The Consumer Financial Protection Bureau (CFPB) just released a CFPB Report on Debt Settlement and Credit Counseling that is partially helpful.
The issues surrounding debt settlement and credit counseling have so many nuances and facets that general look at trends in the two solutions is nearly always inaccurate. If you focus on just the debt relief solution rather than the underlying issues you miss the point.
What would be a game-changing report would be to examine how debt settlement, credit counseling, or bankruptcy compared in helping people return to a better financial life when considering the time and expense of each solution.
Debt Settlement and Credit Counseling Accounts
Probably the issue that struck me the most was just how gutted credit counseling has been by debt settlement.
You can see the intense wave of debt settlement accounts enrolled during the 2010 recession and the demise of credit counseling accounts that began a downhill slide. Starting in 2017 the number of accounts enrolled in debt settlement began increasing while credit counseling has remained essentially flat since 2013.
While that chart above is interesting it does not tell us the larger picture about if the debt was resolved or eliminated. According to the CFPB report, the typical settlement client settled 3.37 accounts, or about half enrolled, within three years. Credit counseling can take longer to resolve all debts.
But either option gives me concerns when a consumer that was able to discharge the debt in bankruptcy was guided away from bankruptcy. In Chapter 7 bankruptcy the cost to the consumer is about $1,900 and the debt is discharged tax-free in about 90 days, many years quicker.
What is absent from the report is the number of accounts the consumer settled directly or enrolled in creditor offered hardship programs without going through a credit counseling agency.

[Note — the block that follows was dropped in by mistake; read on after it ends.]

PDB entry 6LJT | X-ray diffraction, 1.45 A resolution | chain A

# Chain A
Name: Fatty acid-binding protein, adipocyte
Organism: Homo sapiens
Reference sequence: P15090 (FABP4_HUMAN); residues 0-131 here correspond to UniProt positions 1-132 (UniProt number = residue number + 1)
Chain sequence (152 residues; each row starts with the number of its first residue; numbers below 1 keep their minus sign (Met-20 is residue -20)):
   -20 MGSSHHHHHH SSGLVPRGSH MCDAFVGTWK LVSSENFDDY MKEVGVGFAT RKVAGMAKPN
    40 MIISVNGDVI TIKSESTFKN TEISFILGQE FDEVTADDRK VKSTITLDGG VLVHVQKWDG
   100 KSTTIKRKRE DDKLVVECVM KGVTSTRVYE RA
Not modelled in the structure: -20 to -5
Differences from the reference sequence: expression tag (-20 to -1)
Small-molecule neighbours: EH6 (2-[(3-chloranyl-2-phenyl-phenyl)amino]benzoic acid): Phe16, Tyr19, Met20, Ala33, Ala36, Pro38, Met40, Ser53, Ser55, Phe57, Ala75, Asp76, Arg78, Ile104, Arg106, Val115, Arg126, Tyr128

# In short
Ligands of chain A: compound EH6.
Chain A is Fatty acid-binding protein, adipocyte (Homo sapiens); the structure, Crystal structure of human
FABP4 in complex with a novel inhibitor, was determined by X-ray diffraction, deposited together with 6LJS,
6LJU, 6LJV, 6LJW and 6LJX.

When Accounts Settle
Historically accounts that settle are typically charged-off first. Meaning the debt was first taken off the books of performing assets and listed as a bad debt. More than 70 percent of accounts settled since 2013 were charged-off first.
But the timing and age of accounts settling have changed over time. The CFPB report says, “Accounts can remain in a charge-off status for many months before settlement and did so for an average of 12 months in this sample. Figure 3 shows percentiles of the number of months between when an account was last current and when it settled (including time in charge-off).
From 2007 to 2019 the 25th percentile remained relatively stable at around four to seven months, meaning that about one-quarter of all accounts that settled over the last 13 years were past due for seven months or less before settling.
In contrast, the median account spent 27 percent less time (three fewer months) in delinquency before settling in 2009 than in 2007. Decreases were even larger for accounts at the 90th percentile, which dropped from 37 months to 24 months (or 35 percent).
That is, during the Great Recession many distressed accounts settled faster relative to after the crisis, possibly driven by lenders’ greater willingness to settle.
Specifically, to the extent there was increased competition for the collection of consumers’ limited funds and some motivation for lenders to reduce the impact of the crisis on their loan loss reserves, debt holders may have accelerated their efforts to reduce expected losses during the Great Recession.”
The CFPB report paints a less rosy picture for credit counseling agencies (CCA) as compared with debt settlement companies (DSC), when it says, “Since 2017, there has been an uptick in reported settlement activity and balances settled alongside an increase in delinquency, but no corresponding increase in credit counseling. These changes may reflect evolving creditor account management, CCA and DSC policies, as well as apparent increases in DSCs’ market presence.”
If we draw any conclusions from the report and compare DSC and CCA accounts as a result of the Great Recession then the post-COVID financial crisis that is coming will be a boost to debt settlement companies.
The CFPB says, “CCA activities may not see corresponding increases if current trends hold and the menu of debt relief options for consumers does not change.”
The report is analytically interesting but far from a complete picture of the appropriateness or completeness of recovery from debt.
Settlement companies might use this report to paint a picture but the primary fact I came away with is credit counseling has done a horrible job of engaging in settling accounts and the bending to the artificial will of creditors to stay in their good graces has only hurt the long-term viability of credit counseling agencies.